This is an excellent question, and one that I think is not so black and white. When adding to the security team, I tend to look at the person holistically, assessing experience, certifications, and perhaps most importantly, future potential. The fit to the organization is also a key ingredient for a hire in education, as the environment and challenges are unlike the corporate world.
As for certifications, it once again differs as the role that needs to be filled. Surely the CISSP is the gold standard, and can be of value for all roles. However, more technical certification, such as GIAC may be more appropriate for the bits and bytes roles of the security team, working on the architecture and monitoring of the network. Individual solution or technology certifications are considered when a need arises in a concise area, but that rarely occurs now. I also have roles in policy and awareness that certifications don’t apply. For these roles, creativity, web design, and highly tuned communications skills are paramount. Experience is always necessary, but it does not have to be in security.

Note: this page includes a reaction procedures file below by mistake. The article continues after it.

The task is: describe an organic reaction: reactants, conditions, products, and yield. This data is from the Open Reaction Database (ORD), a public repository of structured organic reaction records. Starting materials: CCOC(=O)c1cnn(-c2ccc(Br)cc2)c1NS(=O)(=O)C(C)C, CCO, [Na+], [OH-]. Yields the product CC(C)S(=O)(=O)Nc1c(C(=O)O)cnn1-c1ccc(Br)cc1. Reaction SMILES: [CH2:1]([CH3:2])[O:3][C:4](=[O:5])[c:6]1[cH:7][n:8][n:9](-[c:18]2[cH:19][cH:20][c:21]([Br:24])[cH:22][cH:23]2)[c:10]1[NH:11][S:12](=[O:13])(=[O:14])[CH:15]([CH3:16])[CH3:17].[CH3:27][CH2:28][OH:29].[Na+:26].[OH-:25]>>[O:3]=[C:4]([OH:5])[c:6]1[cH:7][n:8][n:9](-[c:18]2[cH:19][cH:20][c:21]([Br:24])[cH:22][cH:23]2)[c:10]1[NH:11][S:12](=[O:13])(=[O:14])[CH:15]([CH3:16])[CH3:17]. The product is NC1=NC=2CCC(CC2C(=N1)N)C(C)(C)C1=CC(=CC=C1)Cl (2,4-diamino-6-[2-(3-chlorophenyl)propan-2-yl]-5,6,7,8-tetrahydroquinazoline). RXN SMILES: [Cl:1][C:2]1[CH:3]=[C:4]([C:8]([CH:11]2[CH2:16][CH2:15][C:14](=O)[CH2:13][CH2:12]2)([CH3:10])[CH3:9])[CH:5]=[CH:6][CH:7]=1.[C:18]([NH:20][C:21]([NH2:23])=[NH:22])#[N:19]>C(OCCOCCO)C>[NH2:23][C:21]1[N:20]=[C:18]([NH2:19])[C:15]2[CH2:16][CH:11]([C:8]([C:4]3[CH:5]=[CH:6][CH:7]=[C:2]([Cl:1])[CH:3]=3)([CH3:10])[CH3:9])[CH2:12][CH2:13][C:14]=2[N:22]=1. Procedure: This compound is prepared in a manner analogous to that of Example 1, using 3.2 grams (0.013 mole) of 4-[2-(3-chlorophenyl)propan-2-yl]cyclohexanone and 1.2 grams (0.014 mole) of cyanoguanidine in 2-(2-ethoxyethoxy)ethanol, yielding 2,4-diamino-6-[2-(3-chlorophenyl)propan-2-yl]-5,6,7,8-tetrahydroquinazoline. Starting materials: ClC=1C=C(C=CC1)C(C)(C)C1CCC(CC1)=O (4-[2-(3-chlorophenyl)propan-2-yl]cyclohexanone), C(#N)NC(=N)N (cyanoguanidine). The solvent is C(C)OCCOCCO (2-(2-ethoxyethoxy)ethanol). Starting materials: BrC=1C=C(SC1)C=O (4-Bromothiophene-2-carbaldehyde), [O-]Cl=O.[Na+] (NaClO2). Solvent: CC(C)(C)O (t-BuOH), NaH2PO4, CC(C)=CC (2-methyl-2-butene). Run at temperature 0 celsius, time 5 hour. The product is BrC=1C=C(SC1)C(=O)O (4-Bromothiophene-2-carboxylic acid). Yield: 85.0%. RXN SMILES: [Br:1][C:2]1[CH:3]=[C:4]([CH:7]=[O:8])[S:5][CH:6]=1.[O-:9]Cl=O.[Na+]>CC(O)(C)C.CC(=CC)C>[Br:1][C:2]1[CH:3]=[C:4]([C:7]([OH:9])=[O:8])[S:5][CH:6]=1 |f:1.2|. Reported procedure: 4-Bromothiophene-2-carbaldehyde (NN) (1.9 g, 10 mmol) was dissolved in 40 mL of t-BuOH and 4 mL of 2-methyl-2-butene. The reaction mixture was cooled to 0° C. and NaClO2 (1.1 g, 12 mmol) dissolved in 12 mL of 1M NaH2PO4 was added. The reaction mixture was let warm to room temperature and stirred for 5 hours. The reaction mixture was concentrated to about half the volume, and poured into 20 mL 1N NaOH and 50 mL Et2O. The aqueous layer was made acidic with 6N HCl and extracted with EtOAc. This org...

As I stated, future potential comes in to play when assessing a candidate that may not have had direct security expertise. I also look beyond the certificates as well, for excellent communication skills, as well as some soft skills like marketing and sales. Much of what we do is convincing the university community to do the right thing, and to think securely. That’s a function of every member of my group, and is a key to be hired and for continued success.
I also look at education, and I’m keen on hiring MBA’s in to my security group. The successful completion of an MBA indicates to me the candidate has a deep knowledge of the business aspects that security supports, as well as exposure to group work, meeting deadlines, prioritization, the economics of decisions, and the need for risk based decision making.
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